Counterweight trebuchets do not appear with certainty in Chinese historical records until about 1268, when the Mongols laid siege to Fancheng and Xiangyang. At the Siege of Fancheng and Xiangyang, the Mongol army, unable to capture the cities despite besieging the Song defenders for years, brought in two Persian engineers who built hinged counterweight trebuchets and soon reduced the cities to rubble, forcing the surrender of the garrison. These engines were called by the Chinese historians the Huihui Pao (回回砲)("huihui" means Muslim) or Xiangyang Pao (襄陽砲), because they were first encountered in that battle. Recent research by Paul E. Chevedden indicates that the hui-hui pao was actually a European design, a double-counterweight engine that had been introduced to the Levant by Holy Roman Emperor Frederick II (1210–1250) only shortly before. The Muslim historian Rashid-al-Din Hamadani (1247?–1318) refers in his Universal History to the Mongol trebuchets used at the Song cities as "Frankish" or "European trebuchets" ("manjaniq ifranji" or "manjaniq firanji"):
Before that there had not been any large Frankish catapult in Cathay [i.e. China], but Talib, a catapult-maker from this land, had gone to Baalbek and Damascus, and his sons Abubakr, Ibrahim, and Muhammad, and his employees made seven large catapults and set out to conquer the city [Sayan Fu or Hsiang-yang fu = modern Xiangfan].
With the introduction of gunpowder, the trebuchet lost its place as the siege engine of choice to the cannon. Trebuchets were used both at the siege of Burgos (1475–1476) and siege of Rhodes (1480). One of the last recorded military uses was by Hernán Cortés, at the 1521 siege of the Aztec capital Tenochtitlán. Accounts of the attack note that its use was motivated by the limited supply of gunpowder. The attempt was reportedly unsuccessful: the first projectile landed on the trebuchet itself, destroying it.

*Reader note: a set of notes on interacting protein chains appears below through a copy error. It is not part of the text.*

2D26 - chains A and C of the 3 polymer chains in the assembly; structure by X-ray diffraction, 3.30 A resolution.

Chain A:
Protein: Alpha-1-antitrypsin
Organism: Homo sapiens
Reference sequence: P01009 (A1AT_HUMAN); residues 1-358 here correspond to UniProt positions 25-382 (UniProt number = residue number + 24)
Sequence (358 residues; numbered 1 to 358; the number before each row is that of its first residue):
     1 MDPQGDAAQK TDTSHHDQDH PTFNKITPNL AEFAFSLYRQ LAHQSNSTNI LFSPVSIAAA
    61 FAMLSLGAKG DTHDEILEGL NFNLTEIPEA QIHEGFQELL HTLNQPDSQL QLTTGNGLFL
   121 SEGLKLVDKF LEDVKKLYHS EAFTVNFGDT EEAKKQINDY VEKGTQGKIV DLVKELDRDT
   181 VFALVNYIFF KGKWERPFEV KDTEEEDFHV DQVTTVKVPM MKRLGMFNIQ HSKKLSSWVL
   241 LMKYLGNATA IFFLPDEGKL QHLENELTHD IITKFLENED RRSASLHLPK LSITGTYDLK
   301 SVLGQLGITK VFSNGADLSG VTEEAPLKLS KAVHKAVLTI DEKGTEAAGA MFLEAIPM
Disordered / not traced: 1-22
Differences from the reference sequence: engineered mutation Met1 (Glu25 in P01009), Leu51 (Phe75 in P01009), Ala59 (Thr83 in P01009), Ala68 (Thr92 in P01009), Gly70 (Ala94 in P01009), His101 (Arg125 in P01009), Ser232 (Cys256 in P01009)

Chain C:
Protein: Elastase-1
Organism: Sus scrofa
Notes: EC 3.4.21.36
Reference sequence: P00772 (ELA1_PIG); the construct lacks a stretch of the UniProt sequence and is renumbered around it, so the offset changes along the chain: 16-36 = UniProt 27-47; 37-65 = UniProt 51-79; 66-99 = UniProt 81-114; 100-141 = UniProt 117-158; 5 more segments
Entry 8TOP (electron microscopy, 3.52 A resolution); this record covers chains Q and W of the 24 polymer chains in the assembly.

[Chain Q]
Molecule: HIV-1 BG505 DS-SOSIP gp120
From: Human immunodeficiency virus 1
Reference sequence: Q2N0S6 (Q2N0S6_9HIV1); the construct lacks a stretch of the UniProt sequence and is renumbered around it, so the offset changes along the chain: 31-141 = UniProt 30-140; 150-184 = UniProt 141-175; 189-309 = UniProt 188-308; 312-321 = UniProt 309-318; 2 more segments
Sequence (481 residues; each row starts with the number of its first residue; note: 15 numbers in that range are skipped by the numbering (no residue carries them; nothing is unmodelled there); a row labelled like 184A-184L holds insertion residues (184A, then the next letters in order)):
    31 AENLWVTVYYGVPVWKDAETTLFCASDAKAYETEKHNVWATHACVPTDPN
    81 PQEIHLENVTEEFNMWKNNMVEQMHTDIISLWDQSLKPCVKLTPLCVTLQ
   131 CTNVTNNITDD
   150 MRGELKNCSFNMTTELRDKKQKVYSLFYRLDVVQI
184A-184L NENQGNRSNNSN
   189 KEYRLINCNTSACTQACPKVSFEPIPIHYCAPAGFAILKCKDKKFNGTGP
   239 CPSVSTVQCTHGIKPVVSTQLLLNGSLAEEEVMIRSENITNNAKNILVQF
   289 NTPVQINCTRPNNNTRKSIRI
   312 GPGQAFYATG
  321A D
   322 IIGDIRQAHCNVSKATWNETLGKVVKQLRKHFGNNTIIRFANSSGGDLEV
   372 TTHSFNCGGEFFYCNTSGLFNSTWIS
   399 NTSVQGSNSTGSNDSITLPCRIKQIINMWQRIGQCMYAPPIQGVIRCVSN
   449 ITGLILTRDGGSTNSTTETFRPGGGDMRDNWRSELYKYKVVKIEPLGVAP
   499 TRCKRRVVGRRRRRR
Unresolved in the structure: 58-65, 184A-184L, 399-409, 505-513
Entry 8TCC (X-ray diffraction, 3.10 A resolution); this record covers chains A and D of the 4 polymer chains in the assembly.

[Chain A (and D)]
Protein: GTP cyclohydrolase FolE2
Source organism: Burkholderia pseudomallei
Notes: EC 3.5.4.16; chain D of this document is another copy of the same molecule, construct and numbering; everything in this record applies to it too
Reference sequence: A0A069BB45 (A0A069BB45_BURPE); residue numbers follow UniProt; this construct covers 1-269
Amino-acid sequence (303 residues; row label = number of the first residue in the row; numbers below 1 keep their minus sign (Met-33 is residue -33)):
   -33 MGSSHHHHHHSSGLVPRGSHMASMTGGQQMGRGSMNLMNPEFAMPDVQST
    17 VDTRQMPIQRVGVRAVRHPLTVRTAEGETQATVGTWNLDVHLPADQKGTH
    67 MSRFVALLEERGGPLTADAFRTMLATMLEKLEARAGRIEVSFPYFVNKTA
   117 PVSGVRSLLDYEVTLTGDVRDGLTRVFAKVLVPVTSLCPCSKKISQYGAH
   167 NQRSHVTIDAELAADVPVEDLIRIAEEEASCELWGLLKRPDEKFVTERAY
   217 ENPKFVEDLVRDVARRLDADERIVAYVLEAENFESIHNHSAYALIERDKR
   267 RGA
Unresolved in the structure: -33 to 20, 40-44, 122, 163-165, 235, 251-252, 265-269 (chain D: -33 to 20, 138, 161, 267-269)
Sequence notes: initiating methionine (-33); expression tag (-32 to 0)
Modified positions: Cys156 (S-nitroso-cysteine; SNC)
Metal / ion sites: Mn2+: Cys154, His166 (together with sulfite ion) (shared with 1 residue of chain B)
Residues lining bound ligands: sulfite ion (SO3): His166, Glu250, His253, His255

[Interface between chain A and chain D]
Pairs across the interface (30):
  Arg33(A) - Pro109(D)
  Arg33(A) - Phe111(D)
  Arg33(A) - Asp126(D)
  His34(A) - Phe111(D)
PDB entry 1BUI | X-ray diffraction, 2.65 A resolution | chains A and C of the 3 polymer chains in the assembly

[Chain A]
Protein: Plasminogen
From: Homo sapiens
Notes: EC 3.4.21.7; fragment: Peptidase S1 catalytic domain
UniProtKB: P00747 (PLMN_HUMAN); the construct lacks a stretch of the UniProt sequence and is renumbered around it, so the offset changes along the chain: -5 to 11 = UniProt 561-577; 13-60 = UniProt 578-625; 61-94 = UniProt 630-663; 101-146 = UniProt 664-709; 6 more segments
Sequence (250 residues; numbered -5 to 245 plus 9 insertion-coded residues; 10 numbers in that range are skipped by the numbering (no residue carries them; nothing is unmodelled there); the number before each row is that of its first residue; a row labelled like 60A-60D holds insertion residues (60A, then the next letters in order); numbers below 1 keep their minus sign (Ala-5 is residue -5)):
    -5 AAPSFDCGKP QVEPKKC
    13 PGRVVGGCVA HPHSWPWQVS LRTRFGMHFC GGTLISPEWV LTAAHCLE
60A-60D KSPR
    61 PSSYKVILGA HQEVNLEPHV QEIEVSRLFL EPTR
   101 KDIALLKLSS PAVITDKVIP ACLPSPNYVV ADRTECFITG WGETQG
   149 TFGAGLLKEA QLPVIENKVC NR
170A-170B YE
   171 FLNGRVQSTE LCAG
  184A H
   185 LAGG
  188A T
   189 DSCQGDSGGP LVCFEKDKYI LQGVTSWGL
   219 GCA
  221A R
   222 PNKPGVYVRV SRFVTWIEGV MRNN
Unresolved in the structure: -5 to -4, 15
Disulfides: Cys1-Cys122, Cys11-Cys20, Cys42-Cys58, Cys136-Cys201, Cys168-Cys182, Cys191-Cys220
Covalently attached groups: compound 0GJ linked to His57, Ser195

In 1779, British forces defending Gibraltar, finding that their cannons were unable to fire far enough for some purposes, constructed a trebuchet. It is unknown how successful this was: the Spanish attackers were eventually defeated, but this was largely due to a sortie.
Modern recreational use
Trebuchets are highly popular in modern times in a number of contexts. In particular, traditional models are constructed by historical re-enactment and living history enthusiasts, and others use the trebuchet as an engineering challenge, or for recreational purposes.
The largest currently-functioning trebuchet in the world is the 22-tonne machine at Warwick Castle, England. Based on historical designs, it stands 18 metres tall (59 ft) and throws missiles typically 36 kg (80 lbs) up to 300 metres (984 ft). It is built on the design of a similar trebuchet at Middelaldercentret in Denmark. Middelaldercentret was the first place in modern times a working trebuchet was constructed which happened in 1989.
Trebuchets are used to throw pumpkins at the annual pumpkin chunking contest held in Sussex County, Delaware, USA. The record-holder in that contest for trebuchets is the Yankee Siege II, which at the 2013 WCPC Championship tossed a pumpkin 2835.8 ft (864.35 metres). The 51-foot-tall (16 m), 55,000-pound (25,000 kg) trebuchet flings the standard 8–10-pound (3.6–4.5 kg) pumpkins, specified for all entries in the WCPC competition.
Modern engineering thought and materials have come up with several non-traditional designs, in particular, several with "floating arms" to increase efficiency. A floating-arm trebuchet is an efficient modern variant. Rather than having an axle fixed to the frame, it is mounted on wheels that roll on a track parallel to the ground, and the counterweight is constrained to fall in a direct path downwards upon the release. This increases the proportion of energy transferred to the projectile.
Even more radical designs exist which the ancients arguably would not even recognize as trebuchets. For example, "Merlin" uses no counterweight whatsoever--the weight of the machine itself is what powers this trebuchet.
- Pronounced // TREB-ə-shet or // TREB-ew-SHET;  also spelled trebucket // TREE-bucket or // TREB-ew-KET
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|Wikisource has the text of the 1911 Encyclopædia Britannica article Trébuchet.|
- Trebuchet Build Plans
- Secrets of Lost Empires: Medieval Siege (building of and history of trebuchets), from the NOVA website